Invalid Second Marriage Does Not Entitle Wife to Maintenance, Rules Madhya Pradesh High Court

The Madhya Pradesh High Court, in a recent judgment, declared that a woman entering into a second marriage while her first spouse is still alive cannot claim maintenance under Section 125 of the Code of Criminal Procedure (CrPC) if a valid decree of divorce has not been obtained. The court set aside a maintenance order in favor of the respondent, emphasizing that a second marriage under such circumstances does not qualify as a legally valid union, thereby negating any entitlement to financial support.

Justice Rajendra Kumar Verma, presiding over a single-judge bench at the Jabalpur Bench of the High Court, underscored that the purpose of Section 125 of the CrPC is to safeguard wives from destitution and vagrancy. While the section is broad enough to encompass women who have lived with a man for a reasonable duration under the definition of “wife,” it does not apply in cases where the respondent already has a living spouse from a prior marriage and has not obtained a lawful divorce decree.

The court further highlighted that only a court-issued decree of divorce holds legal validity, and divorces obtained through agreements or other means are not recognized by the law. Consequently, it was deduced that the respondent had been married to Sunil Kumar Gupta while allegedly entering into the subsequent marriage, rendering it void.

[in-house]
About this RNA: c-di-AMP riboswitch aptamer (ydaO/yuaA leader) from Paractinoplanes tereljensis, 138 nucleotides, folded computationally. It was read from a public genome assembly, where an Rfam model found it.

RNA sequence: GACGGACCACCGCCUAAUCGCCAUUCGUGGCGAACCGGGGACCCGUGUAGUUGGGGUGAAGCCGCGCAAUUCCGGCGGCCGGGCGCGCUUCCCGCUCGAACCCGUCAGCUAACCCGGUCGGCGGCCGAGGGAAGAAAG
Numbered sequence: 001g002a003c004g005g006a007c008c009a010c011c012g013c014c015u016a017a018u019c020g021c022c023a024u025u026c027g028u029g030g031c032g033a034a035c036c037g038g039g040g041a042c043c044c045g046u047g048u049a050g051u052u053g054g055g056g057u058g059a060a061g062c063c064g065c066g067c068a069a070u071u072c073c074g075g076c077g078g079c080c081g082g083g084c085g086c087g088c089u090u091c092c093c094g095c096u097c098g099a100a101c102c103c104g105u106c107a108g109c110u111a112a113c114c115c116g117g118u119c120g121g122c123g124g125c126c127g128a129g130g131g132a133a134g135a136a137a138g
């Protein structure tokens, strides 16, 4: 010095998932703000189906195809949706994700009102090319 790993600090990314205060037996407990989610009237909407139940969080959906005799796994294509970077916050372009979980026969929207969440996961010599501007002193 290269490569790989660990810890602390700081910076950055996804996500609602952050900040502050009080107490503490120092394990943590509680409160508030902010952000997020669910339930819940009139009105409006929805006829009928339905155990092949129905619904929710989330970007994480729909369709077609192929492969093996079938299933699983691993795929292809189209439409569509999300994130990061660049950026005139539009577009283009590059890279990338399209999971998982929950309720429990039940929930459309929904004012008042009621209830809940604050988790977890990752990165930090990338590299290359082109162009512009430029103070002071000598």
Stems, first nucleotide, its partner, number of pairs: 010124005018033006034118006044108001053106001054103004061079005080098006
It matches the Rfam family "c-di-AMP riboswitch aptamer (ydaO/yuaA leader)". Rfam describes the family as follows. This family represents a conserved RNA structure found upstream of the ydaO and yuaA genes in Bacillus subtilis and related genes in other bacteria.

Advocate J.L. Soni represented the petitioner, while Advocate Arvind Kumar Pathak appeared for the respondent in the case.

The petitioner, who married the respondent in 2017 following Hindu customs, subjected her to dowry demands, harassment, and ultimately expelled her from their shared residence. Subsequently, the respondent filed an application under Section 125 of the CrPC before the Family Court, which ordered the petitioner to pay Rs. 10,000 per month as maintenance. The petitioner contested the order, arguing that the respondent had sufficient means of earning and was still legally married to her first husband, thereby rendering their marriage void and exempting it from the application of Section 125. However, the Family Court disregarded these contentions, leading to the present revision petition.

After careful examination of the submissions, the High Court delved into the scope of Section 125, concluding that the legislative intent behind the provision was to exclude from its purview women who are not lawful wives.

The court further expounded that according to Section 5 of the Hindu Marriage Act, one of the prerequisites for a valid marriage is that neither party should have a living spouse at the time of the marriage. Moreover, as per Section 11 of the same Act, any marriage solemnized in contravention of the condition specified in clause (i) of Section 5 is considered void.

Citing the Supreme Court case of Pyla Mutyalamma @ Satyavathi Vs. Pyla Suri Demudu & Another [(2011) 12 SCC 189], the bench emphasized that while exercising its revisional jurisdiction, the court cannot reevaluate evidence or determine the status of the parties before recording an order for maintenance.

Consequently, the High Court set aside the maintenance order and allowed the petitioner’s revision petition.

Bhagwandas v. Panpati Shah

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